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Starting XI: Newcastle United vs. Manchester United

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Even MUFC should be able to put this lot to the sword

Leicester City v Newcastle United - Premier League Photo by Nathan Stirk/Getty Images

Manchester United limp into another international break with a golden chance to end months of away-day futility. If the Reds cannot beat this Newcastle side on Sunday — and, preferably, in emphatic fashion — it will be a very unpleasant fortnight for Ole Gunnar Solskjaer and company. Here’s everything that you need to know ahead of the match.

(1) There’s no sugarcoating Manchester United’s start to the season. It’s bad. Really bad. The Reds are off to their worst start of the Premier League era.

(2) But whatever discontent surrounds Manchester United pales in comparison to the dumpster fire raging at Newcastle. From Mike Ashley and his never-ending sale all the way down to Steve Bruce and a squad nearing open rebellion, the Tyneside club is a mess. If something big doesn’t happen soon — and rumors continue to swirl of a Peter Kenyon-led takeover — this could be a slow, sad, season-long march to the Championship.

(3) Before the AZ Alkmaar match, Solskjaer updated the fitness of two injured Reds: “We’ve had Anthony [Martial] out and I don’t think he’ll make [Newcastle]. Luke [Shaw] is training, but I don’t know if he’ll make it.” With Thursday’s match on artificial turf, the boss also left Paul Pogba back in Manchester after his ankle flared up again in the Arsenal draw. And, considering the state of AZ’s plastic pitch, that looks a very wise decision.

(4) Jesse Lingard, who replaced Mason Greenwood in the 77th minute, could not escape The Hague unscathed. He appeared to suffer a hamstring injury in the dying seconds of Thursday’s 0-0 draw. Solskjaer provided a quick update afterwards:

I think he felt his hamstring a little bit. I don’t think it’s too bad. Probably not Newcastle, but he could be ready for Liverpool.

(5) The best news for Manchester United? They go up against Steve Bruce this weekend. The longtime Red has never beaten his former club as a manager.

(6) Still, it’s hard not to feel bad for Brucie. Mike Ashley handed him the unenviable task of replacing Tyneside cult hero Rafa Benitez — and the early returns don’t look too promising. This isn’t all his fault, but Newcastle fans are in no mood for excuses. With only one win so far this season — away to Tottenham Hotspur, oddly enough — they’re already mired in the relegation zone with few signs of hope on the horizon.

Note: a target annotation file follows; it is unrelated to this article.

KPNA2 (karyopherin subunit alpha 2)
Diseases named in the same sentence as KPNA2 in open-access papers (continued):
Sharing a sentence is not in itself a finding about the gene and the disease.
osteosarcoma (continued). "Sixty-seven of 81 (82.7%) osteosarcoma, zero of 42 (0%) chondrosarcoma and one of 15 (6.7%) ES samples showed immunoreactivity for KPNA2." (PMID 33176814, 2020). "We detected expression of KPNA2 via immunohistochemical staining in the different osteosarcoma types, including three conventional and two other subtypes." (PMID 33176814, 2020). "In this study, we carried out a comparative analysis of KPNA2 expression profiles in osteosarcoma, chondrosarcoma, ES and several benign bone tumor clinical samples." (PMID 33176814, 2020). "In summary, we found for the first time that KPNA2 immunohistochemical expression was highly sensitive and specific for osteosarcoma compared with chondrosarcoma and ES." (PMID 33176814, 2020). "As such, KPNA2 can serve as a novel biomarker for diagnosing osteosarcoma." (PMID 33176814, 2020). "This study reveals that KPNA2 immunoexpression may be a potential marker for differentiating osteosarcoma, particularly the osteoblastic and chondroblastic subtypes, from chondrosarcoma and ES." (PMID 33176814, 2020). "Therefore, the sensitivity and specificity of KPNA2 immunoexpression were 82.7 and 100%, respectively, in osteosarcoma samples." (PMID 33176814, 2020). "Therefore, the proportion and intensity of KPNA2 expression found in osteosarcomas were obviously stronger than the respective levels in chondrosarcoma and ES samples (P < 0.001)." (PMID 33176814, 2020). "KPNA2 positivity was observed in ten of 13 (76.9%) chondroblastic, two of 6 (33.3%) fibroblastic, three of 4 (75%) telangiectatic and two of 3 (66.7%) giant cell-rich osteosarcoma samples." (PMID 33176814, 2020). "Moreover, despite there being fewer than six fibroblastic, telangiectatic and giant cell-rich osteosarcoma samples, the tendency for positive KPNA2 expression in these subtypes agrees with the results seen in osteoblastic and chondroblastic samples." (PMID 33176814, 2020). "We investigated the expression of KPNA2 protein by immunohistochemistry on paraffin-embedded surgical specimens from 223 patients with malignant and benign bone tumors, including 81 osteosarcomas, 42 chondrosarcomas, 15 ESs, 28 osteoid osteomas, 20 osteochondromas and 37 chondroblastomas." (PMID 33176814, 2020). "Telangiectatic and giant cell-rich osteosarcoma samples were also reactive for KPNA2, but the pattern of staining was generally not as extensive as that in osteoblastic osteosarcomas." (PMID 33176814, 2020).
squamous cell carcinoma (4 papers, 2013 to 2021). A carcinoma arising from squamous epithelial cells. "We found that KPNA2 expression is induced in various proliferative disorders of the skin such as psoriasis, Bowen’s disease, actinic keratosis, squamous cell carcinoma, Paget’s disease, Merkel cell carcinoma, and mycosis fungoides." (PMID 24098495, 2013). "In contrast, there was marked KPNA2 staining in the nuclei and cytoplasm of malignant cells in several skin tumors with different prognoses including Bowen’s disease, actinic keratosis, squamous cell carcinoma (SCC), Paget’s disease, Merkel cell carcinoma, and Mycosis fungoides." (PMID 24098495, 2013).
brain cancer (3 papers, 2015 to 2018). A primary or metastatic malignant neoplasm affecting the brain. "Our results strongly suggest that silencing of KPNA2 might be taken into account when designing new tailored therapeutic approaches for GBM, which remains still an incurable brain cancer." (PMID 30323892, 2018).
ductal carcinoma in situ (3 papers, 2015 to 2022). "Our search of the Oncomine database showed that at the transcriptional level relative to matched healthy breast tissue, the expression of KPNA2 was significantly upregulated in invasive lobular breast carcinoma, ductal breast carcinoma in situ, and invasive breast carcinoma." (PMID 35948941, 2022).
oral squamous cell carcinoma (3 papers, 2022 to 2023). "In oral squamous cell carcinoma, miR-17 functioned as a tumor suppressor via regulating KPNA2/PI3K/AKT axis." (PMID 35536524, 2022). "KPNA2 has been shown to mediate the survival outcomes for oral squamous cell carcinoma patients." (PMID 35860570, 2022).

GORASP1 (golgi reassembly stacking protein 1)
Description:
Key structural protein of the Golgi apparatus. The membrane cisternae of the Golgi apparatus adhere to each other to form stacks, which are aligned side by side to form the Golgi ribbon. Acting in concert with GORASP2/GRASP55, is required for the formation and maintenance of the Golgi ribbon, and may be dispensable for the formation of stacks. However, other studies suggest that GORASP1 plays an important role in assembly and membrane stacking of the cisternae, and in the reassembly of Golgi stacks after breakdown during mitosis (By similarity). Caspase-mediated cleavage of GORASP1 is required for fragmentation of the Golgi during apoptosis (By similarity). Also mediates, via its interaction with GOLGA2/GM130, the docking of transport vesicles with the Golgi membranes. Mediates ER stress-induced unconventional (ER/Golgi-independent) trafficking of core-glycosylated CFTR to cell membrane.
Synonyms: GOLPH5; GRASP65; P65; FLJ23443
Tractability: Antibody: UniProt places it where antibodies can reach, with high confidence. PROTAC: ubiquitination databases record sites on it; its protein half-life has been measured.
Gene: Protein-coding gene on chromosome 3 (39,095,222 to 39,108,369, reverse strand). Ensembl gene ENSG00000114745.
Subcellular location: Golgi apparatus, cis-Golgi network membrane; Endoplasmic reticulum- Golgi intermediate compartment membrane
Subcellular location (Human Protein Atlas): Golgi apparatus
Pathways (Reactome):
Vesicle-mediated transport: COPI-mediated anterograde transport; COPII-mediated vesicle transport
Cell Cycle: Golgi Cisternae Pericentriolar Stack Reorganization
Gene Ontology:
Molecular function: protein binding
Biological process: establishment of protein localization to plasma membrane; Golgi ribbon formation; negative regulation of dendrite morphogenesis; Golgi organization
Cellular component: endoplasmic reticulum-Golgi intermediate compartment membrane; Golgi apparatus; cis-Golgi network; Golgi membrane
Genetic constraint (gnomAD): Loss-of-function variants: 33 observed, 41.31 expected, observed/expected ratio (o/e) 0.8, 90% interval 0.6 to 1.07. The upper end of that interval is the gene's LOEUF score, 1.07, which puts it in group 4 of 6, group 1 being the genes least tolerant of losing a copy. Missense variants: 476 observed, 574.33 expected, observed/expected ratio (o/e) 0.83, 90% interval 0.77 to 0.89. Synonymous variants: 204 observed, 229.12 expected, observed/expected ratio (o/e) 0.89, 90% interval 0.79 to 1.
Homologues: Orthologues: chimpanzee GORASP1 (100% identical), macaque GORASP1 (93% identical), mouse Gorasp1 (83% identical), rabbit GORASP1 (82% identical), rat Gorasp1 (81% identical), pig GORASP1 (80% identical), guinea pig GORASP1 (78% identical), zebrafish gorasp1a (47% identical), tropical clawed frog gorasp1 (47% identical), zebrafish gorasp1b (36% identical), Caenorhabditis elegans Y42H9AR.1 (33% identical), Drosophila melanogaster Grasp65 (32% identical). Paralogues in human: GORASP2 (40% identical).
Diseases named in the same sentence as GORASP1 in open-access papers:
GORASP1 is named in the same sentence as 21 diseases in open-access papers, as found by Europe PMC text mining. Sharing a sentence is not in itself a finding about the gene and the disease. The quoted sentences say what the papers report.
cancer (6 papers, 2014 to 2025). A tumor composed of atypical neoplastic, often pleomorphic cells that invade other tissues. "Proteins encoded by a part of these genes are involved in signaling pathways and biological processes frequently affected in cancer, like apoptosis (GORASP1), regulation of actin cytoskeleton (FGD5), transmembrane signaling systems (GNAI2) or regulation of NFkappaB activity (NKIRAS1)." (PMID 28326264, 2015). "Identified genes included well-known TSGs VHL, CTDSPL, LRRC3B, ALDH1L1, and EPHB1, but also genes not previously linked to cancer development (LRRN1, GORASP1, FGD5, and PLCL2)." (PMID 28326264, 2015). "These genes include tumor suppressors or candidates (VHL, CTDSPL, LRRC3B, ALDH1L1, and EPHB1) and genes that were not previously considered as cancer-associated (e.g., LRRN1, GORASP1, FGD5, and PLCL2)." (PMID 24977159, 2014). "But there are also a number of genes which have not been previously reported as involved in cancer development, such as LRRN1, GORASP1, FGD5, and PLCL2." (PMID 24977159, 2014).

(7) Seriously, Newcastle are imploding. Last weekend’s 5-0 capitulation to Leicester City seemed a breaking point for the beleaguered manager, as Bruce responded to the lopsided defeat by canceling Monday’s training session to allow his players a chance to clear their heads. This firestorm could pay dividends for Manchester United — score an early goal on Sunday and an angry St. James’ Park crowd might turn against the home side.

(8) Newcastle are not without talent:

  • Dwight Gayle returned to training this week, although it’s still questionable whether he will be held out until after the international break.
  • 21-year-old Sean Longstaff, a rumored Manchester United target over the summer, has cemented himself in central midfield.
  • Miguel Almiron, the £20 million signing from Major League Soccer, is still adjusting to a new position on the right wing. He hasn’t looked as dangerous on that side, but still provides a creative threat.

(9) Newcastle broke its transfer record with the £40 million summer signing of Joelinton from Hoffenheim. He lacks a clinical edge in front of goal and often prefers to drop deep to receive the ball — two traits that keep him from stuffing the scoresheet with gaudy goal totals. One goal through seven Premier League matches is hardly the return that Newcastle hoped for from their record signing. And, with the club scoreless in 263 minutes, fans are getting restless.

(10) Injuries forced Newcastle to shift away from a five-man backline at Leicester and goalkeeper Martin Dubravka was not a fan:

The coach decided to play four at the back and we needed to adapt. We were trying to do our best, but I have to say it didn’t work. We are used to playing five at the back, which fits us probably more the last couple of times we played there and were successful.

But I understand that he is also trying to explain some kind of style that he wants, so we need to try to do it. If not, we cannot change the results. We are trying to do what the gaffer is expecting of us. Unfortunately, it didn’t work this time.

(11) Newcastle’s plan for Sunday seems rather obvious. Bunker in, hit long balls up to Joelinton, and pray for either a defensive breakdown or a fortuitous flick-on. While that strategy shouldn’t trouble a team of Manchester United’s stature, that’s exactly the tactical profile that has vexed Solskjaer’s Reds this season. The Crystal Palace loss, in particular, comes to mind.